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Research at Mass General
Research Roundup is a monthly summary of recent research findings from Massachusetts General Hospital. In this month's edition, researchers identify a link between body shape and risk of heart disease and diabetes, plus a new way to assess individuals with Down syndrome for sleep apnea risk.
When you put on weight, do the pounds show up at your waistline or on your hips? The answer could have long-term implications for your risk of developing coronary heart disease (CHD) and Type 2 diabetes.
A recent study by MGH researchers found that individuals who have a genetic disposition for storing fat deposits primarily at their waistline (known as abdominal adiposity) were at a higher risk of developing both diabetes and CHD when compared to individuals who store fat primarily in their hips and thighs.
The large-scale study analyzed the genetic information from more than 400,000 individuals from the UK Biobank project. Body type was calculated using 48 gene variants associated with waist-to-hip ratio, and adjusted for body mass index.
The team not only found that individuals who stored fat primarily at the waist had an increased risk of developing both conditions, but also were able to confirm that this risk was independent of lifestyle-related risk factors such as poor diet, lack of exercise and smoking.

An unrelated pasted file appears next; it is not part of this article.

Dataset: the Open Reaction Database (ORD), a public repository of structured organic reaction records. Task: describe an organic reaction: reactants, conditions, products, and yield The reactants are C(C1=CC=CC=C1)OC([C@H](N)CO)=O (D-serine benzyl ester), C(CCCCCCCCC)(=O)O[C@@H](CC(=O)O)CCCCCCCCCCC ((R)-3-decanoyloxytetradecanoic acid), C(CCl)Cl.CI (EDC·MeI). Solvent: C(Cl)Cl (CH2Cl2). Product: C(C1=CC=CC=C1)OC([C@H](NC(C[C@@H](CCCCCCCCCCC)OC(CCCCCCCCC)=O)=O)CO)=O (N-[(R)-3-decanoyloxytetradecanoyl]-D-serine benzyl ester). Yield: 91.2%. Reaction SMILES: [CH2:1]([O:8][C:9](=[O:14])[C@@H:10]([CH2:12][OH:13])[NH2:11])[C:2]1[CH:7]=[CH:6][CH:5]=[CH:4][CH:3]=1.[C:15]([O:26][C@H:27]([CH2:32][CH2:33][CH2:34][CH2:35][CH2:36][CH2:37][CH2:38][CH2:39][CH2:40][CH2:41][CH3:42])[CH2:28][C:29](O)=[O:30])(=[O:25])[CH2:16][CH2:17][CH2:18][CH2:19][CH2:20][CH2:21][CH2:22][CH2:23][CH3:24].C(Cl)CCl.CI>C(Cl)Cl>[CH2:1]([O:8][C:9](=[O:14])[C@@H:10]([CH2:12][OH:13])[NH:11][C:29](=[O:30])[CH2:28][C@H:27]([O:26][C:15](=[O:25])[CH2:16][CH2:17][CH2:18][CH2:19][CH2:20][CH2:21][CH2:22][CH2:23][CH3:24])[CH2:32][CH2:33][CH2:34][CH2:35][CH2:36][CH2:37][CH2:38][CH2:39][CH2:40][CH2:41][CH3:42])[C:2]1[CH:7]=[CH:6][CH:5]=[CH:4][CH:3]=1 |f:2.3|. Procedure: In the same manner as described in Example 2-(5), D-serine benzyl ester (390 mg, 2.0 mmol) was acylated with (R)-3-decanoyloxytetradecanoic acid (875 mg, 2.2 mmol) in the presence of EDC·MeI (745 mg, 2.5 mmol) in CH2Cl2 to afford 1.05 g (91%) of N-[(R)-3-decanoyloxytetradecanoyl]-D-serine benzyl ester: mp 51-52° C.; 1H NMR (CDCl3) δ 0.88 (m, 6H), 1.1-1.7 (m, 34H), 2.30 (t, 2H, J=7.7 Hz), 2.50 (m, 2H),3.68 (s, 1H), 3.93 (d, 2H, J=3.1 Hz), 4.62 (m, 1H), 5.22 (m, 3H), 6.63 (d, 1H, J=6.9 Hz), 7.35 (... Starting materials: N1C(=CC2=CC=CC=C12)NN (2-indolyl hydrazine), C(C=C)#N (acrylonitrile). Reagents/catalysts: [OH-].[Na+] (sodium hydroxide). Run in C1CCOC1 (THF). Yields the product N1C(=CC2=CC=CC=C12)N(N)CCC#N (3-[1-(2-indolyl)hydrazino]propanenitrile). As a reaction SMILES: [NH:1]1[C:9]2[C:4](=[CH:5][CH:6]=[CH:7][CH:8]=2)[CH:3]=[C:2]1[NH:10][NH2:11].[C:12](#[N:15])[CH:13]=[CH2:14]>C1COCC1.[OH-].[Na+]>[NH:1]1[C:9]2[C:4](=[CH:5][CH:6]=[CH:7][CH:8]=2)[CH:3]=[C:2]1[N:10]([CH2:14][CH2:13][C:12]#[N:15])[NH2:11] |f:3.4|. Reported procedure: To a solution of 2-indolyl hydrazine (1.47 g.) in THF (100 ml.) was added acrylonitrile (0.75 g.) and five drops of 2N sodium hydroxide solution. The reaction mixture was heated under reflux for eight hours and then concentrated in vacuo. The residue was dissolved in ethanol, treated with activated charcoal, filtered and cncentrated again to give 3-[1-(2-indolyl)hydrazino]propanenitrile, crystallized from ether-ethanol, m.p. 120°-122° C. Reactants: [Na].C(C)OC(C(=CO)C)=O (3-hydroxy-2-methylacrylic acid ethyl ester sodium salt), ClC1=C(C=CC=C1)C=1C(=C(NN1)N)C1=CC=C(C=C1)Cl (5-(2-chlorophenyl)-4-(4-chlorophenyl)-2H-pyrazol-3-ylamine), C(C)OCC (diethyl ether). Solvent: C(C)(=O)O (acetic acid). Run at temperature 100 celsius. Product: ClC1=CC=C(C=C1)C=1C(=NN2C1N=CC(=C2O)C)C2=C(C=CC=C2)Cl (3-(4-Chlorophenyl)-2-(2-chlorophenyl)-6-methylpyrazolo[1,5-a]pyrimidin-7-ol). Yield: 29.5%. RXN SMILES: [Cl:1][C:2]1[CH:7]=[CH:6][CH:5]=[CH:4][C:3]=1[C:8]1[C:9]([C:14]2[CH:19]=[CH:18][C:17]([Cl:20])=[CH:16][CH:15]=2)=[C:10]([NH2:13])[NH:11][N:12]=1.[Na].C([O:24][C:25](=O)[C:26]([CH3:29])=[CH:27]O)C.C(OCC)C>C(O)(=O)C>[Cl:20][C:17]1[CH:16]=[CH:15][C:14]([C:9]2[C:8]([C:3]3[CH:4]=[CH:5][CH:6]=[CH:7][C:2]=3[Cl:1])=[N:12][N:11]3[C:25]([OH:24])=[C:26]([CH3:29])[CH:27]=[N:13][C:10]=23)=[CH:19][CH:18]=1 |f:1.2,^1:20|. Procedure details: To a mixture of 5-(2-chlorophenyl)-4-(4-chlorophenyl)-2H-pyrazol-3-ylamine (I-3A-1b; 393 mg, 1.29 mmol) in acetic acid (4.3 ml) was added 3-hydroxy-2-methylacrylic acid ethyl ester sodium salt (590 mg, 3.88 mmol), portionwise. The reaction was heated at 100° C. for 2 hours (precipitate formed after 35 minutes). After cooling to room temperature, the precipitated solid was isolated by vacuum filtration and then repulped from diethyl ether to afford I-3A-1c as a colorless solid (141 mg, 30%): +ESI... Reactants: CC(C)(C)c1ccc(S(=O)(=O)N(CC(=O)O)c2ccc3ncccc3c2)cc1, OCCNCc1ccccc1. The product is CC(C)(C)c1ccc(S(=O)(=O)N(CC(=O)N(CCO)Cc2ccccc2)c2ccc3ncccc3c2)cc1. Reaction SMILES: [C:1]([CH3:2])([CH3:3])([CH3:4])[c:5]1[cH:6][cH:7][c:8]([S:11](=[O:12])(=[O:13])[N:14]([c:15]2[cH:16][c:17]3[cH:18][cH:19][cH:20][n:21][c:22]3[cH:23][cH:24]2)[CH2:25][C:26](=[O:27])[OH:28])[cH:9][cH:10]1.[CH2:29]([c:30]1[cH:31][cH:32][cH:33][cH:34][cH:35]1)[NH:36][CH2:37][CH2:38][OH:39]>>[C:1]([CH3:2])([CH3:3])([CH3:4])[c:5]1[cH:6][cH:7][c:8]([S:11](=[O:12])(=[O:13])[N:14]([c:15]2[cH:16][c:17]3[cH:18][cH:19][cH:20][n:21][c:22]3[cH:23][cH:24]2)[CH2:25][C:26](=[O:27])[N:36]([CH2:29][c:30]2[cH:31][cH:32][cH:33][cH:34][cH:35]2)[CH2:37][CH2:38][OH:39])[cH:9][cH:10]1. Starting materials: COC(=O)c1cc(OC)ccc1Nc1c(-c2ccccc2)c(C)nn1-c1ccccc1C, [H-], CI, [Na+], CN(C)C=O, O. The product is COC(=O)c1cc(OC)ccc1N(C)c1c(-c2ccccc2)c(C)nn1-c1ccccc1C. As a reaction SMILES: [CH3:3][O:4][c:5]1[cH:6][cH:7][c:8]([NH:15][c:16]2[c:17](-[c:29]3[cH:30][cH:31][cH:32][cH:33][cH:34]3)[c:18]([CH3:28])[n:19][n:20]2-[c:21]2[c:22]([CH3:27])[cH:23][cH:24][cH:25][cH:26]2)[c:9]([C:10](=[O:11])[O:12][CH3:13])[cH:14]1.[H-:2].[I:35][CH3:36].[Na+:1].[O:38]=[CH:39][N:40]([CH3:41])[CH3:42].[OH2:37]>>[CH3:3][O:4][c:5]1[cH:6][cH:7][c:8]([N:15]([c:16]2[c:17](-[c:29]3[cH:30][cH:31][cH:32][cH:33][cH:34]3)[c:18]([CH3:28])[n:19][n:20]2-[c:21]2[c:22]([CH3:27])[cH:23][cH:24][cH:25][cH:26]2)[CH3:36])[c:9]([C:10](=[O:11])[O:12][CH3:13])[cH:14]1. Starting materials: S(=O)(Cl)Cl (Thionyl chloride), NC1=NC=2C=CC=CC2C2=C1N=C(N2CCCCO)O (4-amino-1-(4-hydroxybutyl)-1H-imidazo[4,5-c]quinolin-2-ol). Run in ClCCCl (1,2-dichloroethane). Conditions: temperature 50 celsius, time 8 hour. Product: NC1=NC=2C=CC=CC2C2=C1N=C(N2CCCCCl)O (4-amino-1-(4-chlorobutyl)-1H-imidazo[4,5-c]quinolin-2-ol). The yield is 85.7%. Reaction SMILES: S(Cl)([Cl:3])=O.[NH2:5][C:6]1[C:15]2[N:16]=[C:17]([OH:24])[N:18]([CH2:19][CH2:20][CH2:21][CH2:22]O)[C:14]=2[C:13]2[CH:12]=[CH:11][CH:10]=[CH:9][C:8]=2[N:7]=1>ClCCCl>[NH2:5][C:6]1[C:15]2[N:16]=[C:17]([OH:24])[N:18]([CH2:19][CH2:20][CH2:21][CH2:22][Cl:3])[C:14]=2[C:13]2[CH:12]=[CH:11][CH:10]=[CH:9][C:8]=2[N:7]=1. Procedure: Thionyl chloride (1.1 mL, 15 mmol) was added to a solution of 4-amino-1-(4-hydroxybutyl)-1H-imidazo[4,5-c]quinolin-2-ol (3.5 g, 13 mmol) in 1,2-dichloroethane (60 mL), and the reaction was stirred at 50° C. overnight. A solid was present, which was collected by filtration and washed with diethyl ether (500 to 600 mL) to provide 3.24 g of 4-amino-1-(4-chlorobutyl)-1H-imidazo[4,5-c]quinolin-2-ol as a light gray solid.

The results of the study should encourage doctors to account for body type when assessing a patient’s risk for developing these conditions, and could spur the development of new drugs that could lower that risk by altering the body’s fat distribution pathways.
Connor Edmin, DPhil, of the Center for Genomic Medicine and the Cardiology Division is lead author of the study and Sekar Kathiresan, MD, director of the Center for Genomic Medicine, is senior author.
Investigators at the MassGeneral Hospital for Children have developed a promising new method for assessing the risk of obstructive sleep apnea (OSA) in children with Down syndrome.
The new method, which employs information that can be gathered during a visit to a primary care physician, could help to reduce the need for overnight sleep studies, which can be expensive and difficult for children and their families.
OSA occurs when the airway becomes restricted or blocked during sleep, causing breathing to become shallow or temporarily stop. In addition to interrupting sleep, OSA lowers oxygen levels in the blood and can impair cardiac, metabolic and cognitive functioning.
It is estimated that close to half of individuals with Down syndrome have OSA due to alterations in their craniofacial features that result from the syndrome. The American Academy of Pediatrics recommends that all children with Down syndrome undergo an overnight sleep study to screen for OSA starting at age 4.
The sleep studies are effective in measuring OSA risk, but they can be expensive and difficult to access in certain areas of the U.S. The studies can also be a challenging experience for individuals with Down syndrome, particularly young children.
The new method, which was developed by a research team led by Brian Skotko, MD, MPP, uses a variety of factors – including the physical characteristics and vital signs of the participants plus information provided by parents on a questionnaire – to predict the risk of OSA.
In a study of 102 children with Down syndrome, the team’s new method was able to accurately predict the risk of moderate to severe OSA in 90 percent of those who were diagnosed with the condition following an overnight sleep study.
The team is now working to confirm those results in a follow-up study.
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